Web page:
Green Bonds: Current Development and Their Future

CIGI Paper No. 210

January 29, 2019

Given the urgency of climate change, it is necessary that our society make a transition toward a green and low-carbon economy. One way to do so is through finance markets that are tailored to fund low-carbon and climate-friendly projects. Such climate finance markets can prove to be an important factor in how fast and how incentivized our society is to make the transition. An important tool in measuring the recent impact of climate change on financial markets has been the green bond. As its name suggest, a green bond allows various issuer types — whether countries or organizations — to mobilise traditional debt investments into projects or assets that can help society adapt or mitigate climate change impacts. Furthermore, green bonds allow investors to fulfill their environment, social and governance concerns and mandates by allowing for climate-aligned investments. This “bonus” moral or green factor is what currently sets the market apart from its traditional counterparts.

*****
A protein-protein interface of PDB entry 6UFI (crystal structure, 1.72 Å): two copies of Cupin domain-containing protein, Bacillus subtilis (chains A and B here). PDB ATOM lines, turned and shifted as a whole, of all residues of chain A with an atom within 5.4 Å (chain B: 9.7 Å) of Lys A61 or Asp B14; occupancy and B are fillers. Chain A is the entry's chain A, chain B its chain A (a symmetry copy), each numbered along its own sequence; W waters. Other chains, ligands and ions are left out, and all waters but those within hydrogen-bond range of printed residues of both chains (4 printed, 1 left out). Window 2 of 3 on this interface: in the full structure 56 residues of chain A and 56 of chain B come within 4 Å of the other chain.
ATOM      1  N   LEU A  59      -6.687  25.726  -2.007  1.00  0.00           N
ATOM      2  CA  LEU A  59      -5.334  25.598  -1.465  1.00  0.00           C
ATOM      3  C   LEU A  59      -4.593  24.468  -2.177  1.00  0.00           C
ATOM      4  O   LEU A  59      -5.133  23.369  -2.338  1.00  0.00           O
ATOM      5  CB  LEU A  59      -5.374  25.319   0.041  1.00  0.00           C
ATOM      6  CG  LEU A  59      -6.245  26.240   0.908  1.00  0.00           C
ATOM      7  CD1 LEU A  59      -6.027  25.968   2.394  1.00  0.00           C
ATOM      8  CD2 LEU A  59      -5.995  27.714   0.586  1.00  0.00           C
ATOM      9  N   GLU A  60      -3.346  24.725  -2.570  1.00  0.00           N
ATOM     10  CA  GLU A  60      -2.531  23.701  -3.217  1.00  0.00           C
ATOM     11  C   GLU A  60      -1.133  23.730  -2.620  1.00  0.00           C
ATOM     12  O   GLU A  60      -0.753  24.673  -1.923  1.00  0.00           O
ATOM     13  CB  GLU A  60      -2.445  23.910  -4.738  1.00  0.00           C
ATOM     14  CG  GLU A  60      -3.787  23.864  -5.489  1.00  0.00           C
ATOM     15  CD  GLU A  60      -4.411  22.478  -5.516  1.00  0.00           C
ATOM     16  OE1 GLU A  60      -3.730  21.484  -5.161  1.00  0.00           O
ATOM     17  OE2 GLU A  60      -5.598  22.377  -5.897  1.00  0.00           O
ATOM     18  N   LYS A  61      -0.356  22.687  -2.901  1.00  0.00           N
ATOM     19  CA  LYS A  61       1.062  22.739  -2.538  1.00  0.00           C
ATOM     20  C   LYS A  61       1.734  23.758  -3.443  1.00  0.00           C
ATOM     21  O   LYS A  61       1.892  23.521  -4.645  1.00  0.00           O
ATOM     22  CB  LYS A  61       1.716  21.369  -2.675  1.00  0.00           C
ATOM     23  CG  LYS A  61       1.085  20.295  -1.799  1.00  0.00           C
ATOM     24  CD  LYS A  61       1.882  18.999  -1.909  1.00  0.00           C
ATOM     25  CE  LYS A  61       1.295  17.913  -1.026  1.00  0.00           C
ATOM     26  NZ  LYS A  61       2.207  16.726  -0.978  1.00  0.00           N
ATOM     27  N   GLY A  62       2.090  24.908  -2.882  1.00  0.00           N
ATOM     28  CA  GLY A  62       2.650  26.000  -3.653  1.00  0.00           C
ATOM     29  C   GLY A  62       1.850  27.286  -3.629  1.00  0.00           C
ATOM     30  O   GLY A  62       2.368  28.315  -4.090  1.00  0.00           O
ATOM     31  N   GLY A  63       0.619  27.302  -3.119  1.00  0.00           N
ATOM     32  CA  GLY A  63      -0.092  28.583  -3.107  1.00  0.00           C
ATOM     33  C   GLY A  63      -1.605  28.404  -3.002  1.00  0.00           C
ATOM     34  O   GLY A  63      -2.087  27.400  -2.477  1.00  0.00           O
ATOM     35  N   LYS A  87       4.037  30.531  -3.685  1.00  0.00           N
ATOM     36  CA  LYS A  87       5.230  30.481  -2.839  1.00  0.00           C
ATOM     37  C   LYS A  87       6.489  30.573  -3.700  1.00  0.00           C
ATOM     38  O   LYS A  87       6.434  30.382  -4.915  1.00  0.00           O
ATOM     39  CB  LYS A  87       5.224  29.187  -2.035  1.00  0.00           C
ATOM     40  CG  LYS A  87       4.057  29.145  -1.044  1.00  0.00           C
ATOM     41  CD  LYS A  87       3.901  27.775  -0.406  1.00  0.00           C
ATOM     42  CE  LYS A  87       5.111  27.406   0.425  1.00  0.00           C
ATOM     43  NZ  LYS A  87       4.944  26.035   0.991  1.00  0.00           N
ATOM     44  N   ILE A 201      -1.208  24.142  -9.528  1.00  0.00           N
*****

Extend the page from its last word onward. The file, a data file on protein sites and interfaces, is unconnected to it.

This paper explores the popularity of the green bond market and its impact, the growth of the market in the national as well as international context and the need for standardization and regulation. Policy recommendations are provided for various key stakeholders, including regulators, governments and issuers. 

Part of Series

CIGI Papers Series

CIGI Papers present in-depth analysis and discussion on governance-related subjects. They include policy papers that present CIGI experts' positions or contributions to policy debates, and background papers that contain research findings, insights and data that contribute to the development of policy positions.

About the Authors

Olaf Weber is a CIGI senior fellow and an expert on sustainability and the banking sector. He is currently a professor in the School of Environment, Enterprise and Development at the University of Waterloo and a University of Waterloo Research Chair in Sustainable Finance.

Vasundhara Saravade is a Ph.D. student at the University of Waterloos School of Environment, Enterprise and Development, where she also completed her master of environmental studies in 2019.